Apple Gains an Inch in E-Book Price-Fixing Scrap
Apple may have improved its position somewhat in the e-book price-fixing drama that's been playing out for the past couple of years. If its settlement of a class-action case wins court approval, it likely will pay less than the damages sought. However, the deal is contingent on the outcome of Apple's appeal of the ruling in an earlier case, in which it was found guilty of price-fixing.
06/18/14 10:01 AM PT
Apple has reached a settlement with plaintiffs in 33 states regarding allegations that it colluded with five major U.S. book publishers to fix the price of e-books. The class action maintained that Apple overcharged plaintiffs US$280 million.
News of the settlement came on Tuesday via a filing with U.S. District Judge Denise Cote by Steve Berman, an attorney representing some of the plaintiffs. Terms of the settlement have not been disclosed and still need to be approved by the court.
One variable that could derail the agreement is Apple's pending appeal of a related antitrust ruling last year, in which it was found guilty of price-fixing. The settlement payment will depend on the outcome of that case.
The earlier case stemmed from a Justice Department prosecution two years ago charging that Apple banded together with five book publishers to blunt the inroads Amazon had made in the e-book market following its successful launch of the Kindle e-reader. Until that point, most e-books were priced at $9.99.
The court ruling last year found that Apple negotiated "fiercely and separately" with the publishers and they eventually settled on a $14.99 price point for e-books. Then, they sought to pressure Amazon into accepting that higher price.
Apple maintains that its actions didn't violate antitrust laws and its appeal is pending.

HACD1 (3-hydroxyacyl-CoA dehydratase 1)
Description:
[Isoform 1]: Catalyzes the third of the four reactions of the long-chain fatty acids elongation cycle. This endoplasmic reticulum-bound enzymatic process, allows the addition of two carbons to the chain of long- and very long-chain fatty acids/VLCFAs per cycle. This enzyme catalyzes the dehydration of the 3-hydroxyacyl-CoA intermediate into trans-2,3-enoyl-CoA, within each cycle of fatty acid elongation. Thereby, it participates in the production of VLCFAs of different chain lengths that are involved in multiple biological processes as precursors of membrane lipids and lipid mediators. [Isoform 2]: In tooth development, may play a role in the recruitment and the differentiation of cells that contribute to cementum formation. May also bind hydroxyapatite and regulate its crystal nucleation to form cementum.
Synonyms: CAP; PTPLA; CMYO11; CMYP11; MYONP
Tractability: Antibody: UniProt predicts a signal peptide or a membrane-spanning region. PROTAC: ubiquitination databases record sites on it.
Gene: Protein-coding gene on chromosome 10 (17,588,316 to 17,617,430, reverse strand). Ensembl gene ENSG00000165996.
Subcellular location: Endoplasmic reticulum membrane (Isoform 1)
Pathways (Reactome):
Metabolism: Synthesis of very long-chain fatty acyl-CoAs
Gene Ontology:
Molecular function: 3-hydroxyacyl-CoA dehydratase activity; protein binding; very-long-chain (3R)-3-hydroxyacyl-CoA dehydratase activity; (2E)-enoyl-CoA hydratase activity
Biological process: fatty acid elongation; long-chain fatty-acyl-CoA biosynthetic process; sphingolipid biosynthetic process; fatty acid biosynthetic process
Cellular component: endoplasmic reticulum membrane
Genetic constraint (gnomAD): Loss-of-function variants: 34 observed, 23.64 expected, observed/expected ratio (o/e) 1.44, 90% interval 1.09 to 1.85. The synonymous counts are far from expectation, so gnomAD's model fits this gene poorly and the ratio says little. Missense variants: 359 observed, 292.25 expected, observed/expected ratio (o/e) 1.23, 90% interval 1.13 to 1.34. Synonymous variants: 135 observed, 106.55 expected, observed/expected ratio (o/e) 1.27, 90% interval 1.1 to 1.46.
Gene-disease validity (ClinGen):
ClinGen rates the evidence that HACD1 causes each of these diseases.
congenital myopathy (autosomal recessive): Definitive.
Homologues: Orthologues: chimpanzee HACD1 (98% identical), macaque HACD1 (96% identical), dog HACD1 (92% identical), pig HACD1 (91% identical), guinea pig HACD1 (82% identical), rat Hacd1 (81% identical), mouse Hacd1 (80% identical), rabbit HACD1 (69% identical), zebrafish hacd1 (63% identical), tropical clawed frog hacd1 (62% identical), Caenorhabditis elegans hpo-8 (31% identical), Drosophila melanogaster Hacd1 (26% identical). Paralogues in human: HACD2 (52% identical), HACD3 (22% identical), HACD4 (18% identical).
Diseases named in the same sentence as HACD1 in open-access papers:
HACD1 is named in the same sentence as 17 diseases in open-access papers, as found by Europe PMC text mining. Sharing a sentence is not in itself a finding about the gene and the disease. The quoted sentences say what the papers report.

In the current matter, the court will have to approve the settlement, as is always the case, but making it contingent on the outcome of the appeal adds another layer of uncertainty to the deal, said David Leichtman, partner at Robins, Kaplan, Miller & Ciresi.
"While the details will not be available until mid-July, the contingent nature of the settlement amount indicates that there may be what is referred to as a 'high-low' deal, where the class will receive one amount if Apple wins the appeal and a larger amount if Apple loses," he told the E-Commerce Times.
"But courts do not like to be used in such a manner, and this raises the question whether the Second Circuit is essentially being asked to render an advisory opinion, which is normally not permitted," Leichtman continued.
In short, it remains to be seen if the district court will approve the settlement, he said.
If the provision were to be approved, it could have a broad impact on class actions generally, Leichtman observed. Defendants likely would want similar structures in class actions going forward.
If the deal does go through, it appears Apple will have settled for substantially less than the damages sought, observed Charles Sizemore, a portfolio manager on Covestor.
"The truth is, even had the worst-case scenario come to fruition, it wouldn't have had much of an impact on Apple," he told E-Commerce Times.
"Apple generates more than $50 billion per year in cash flows from operations. Putting that in perspective, Apple could have paid the entire settlement with less than a week's worth of cash flow," Sizemore said.
For consumers and publishers, the stakes were a little higher, as readers massively benefited by Amazon's cut-rate pricing, he pointed out. Even taking that into account, though, this episode was fairly benign as antitrust issues go.
"Faced with the possibility of paying less at Amazon and more at Apple, most consumers would gravitate to Amazon," Sizemore said, "and in any event, even if the Apple model had pulled prices significantly higher industry-wide, e-books as a general rule remain significantly cheaper than their hard-copy versions."